The Wasteful Priorities of Bureaucrats
We can learn a lot about the priorities of bureaucrats by what they choose to prioritize when they are forced to make choices in spending taxpayer dollars.
For example, the U.S. State Department is one of several agencies whose operations are being cut back as part of the partial shutdown of the federal government.
Unfortunately, as the deadline to the partial government shutdown neared in December 2018, the State Department’s bureaucrats rushed to spend taxpayer dollars in a really strange way: to fund a film festival screening of a number of American-made LGBT movies in Mumbai, India six months later. Elizabeth Harrington of the Washington Free Beacon reports:
The State Department is planning to spend $18,000 on an LGBT film festival in Mumbai to “promote gender inclusiveness.”
The department is seeking a nonprofit group to facilitate the “LGBT Pride Month Film Festival” in June 2019, according to a grant announcement released on the final day before the partial government shutdown.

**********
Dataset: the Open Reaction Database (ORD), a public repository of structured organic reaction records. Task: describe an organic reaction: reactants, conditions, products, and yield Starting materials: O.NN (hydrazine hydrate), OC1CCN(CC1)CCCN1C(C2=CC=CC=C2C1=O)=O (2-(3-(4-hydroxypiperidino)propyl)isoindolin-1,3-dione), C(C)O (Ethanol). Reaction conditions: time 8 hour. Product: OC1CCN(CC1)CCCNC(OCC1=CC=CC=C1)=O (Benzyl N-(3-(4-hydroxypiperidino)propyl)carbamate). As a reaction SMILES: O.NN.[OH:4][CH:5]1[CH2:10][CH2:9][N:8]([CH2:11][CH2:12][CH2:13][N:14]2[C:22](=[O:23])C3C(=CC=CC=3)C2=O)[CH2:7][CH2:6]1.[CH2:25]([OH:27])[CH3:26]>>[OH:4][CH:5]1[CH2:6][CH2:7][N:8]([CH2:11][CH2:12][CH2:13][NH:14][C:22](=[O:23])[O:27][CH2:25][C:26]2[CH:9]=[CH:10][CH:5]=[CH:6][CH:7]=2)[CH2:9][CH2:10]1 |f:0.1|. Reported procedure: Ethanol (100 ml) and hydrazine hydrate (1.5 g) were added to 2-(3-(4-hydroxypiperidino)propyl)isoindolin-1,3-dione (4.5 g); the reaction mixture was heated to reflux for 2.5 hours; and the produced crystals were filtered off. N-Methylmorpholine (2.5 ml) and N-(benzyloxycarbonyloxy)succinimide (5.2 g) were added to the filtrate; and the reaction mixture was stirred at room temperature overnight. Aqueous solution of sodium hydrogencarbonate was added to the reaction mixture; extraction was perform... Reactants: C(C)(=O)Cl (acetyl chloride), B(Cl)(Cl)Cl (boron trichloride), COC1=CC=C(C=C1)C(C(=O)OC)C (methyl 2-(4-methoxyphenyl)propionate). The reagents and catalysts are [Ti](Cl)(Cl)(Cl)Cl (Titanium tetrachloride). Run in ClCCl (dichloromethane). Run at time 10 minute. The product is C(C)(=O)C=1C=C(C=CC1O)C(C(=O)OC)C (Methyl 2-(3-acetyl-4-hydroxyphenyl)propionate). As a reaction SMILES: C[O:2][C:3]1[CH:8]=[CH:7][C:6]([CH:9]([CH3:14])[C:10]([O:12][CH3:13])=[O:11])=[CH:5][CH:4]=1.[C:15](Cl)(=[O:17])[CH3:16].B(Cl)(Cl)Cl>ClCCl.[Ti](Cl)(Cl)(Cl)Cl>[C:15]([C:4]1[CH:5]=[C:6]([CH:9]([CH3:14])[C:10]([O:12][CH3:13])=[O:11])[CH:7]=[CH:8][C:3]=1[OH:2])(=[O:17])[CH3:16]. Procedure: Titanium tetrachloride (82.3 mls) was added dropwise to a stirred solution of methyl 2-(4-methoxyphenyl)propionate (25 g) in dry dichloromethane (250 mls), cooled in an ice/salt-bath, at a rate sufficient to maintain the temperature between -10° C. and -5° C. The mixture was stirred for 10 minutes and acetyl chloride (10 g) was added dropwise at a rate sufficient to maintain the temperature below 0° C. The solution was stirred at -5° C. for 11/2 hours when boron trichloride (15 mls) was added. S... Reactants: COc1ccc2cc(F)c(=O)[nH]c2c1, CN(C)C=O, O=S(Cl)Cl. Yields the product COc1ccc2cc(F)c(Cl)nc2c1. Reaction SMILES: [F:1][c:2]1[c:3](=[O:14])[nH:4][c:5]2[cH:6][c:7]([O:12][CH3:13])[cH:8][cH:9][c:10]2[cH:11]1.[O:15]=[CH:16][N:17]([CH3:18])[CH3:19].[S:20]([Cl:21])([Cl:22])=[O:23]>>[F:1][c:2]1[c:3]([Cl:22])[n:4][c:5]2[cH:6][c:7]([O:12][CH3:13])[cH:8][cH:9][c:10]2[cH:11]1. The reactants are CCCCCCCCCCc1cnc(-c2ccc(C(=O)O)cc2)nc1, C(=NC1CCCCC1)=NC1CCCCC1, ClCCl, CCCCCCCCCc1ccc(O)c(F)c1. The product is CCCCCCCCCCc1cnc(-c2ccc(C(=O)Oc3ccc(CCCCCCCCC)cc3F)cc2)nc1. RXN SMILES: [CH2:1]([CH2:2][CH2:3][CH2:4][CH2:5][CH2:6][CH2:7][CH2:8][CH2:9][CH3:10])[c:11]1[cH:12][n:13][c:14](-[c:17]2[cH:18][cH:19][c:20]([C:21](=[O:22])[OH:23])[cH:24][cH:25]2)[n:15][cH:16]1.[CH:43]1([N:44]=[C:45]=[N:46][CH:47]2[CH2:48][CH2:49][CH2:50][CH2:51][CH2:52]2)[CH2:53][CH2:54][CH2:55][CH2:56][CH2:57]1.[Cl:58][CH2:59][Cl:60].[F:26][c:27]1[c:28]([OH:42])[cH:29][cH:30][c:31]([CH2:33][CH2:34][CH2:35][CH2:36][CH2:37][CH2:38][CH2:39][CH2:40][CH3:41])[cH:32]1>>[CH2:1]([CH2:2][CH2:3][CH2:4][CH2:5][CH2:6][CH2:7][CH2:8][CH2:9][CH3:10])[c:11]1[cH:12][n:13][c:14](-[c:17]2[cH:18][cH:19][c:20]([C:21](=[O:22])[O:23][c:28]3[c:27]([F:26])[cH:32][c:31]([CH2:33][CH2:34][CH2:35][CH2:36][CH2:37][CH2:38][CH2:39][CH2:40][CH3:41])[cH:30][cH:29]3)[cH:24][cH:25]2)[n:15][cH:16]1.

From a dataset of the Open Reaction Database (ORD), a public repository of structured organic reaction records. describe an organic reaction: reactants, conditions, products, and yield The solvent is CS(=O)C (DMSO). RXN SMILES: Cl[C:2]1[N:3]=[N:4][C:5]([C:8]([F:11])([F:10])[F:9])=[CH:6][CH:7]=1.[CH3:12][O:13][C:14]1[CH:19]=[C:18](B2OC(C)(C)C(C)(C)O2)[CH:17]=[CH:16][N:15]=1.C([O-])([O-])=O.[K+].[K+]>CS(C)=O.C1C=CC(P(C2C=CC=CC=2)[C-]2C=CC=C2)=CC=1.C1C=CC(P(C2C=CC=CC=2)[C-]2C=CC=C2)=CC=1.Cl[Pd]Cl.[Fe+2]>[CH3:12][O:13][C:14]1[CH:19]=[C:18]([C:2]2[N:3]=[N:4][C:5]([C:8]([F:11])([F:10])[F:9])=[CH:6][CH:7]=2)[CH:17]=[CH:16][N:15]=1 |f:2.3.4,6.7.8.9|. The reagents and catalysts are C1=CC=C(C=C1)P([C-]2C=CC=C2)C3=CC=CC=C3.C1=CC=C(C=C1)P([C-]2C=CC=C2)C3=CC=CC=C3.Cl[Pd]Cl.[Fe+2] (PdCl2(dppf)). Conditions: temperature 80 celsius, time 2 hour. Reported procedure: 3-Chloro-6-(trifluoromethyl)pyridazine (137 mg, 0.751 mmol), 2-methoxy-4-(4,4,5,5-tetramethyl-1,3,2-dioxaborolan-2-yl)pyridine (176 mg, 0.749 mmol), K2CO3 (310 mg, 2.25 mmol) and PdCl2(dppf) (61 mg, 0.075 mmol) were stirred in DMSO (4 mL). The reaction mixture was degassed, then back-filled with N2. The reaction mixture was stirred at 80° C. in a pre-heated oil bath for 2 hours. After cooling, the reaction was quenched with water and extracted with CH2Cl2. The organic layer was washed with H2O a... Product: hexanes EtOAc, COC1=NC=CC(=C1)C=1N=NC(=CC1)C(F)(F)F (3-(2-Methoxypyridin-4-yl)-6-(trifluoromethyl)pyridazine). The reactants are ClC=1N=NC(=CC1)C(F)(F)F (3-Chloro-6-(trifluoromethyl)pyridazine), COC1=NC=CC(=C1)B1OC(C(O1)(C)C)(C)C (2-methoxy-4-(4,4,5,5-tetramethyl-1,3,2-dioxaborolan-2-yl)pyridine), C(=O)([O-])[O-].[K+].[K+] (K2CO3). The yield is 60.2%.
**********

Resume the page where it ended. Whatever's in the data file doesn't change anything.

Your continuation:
“The three-day program in Mumbai would center around the screenings to the general public of seven to ten American films that outline the legal and social aspects of the struggle for gay rights in the United States or that illustrate how the perceptions of gay people by Hollywood and the general public have changed over time, in particular how gay characters are portrayed in film,” the grant announcement states....
The festival will also include panel discussions with LGBT activists in order for the “Indian public to better understand their fellow LGBT citizens.”
If not for the State Department bureaucrats’ quick action before the partial government shutdown, the receipt of funds for its LGBT film festival in India might have been delayed. Clearly, an international crisis was averted.
As furloughed federal workers are now coping with missing their first paycheck since the shutdown began, it’s nice to know that the State Department’s bureaucrats were motivated on the eve of the shutdown to prioritize spending $18,000, half a year’s pay for some of the furloughed workers, to fund a three-day film festival halfway around the world.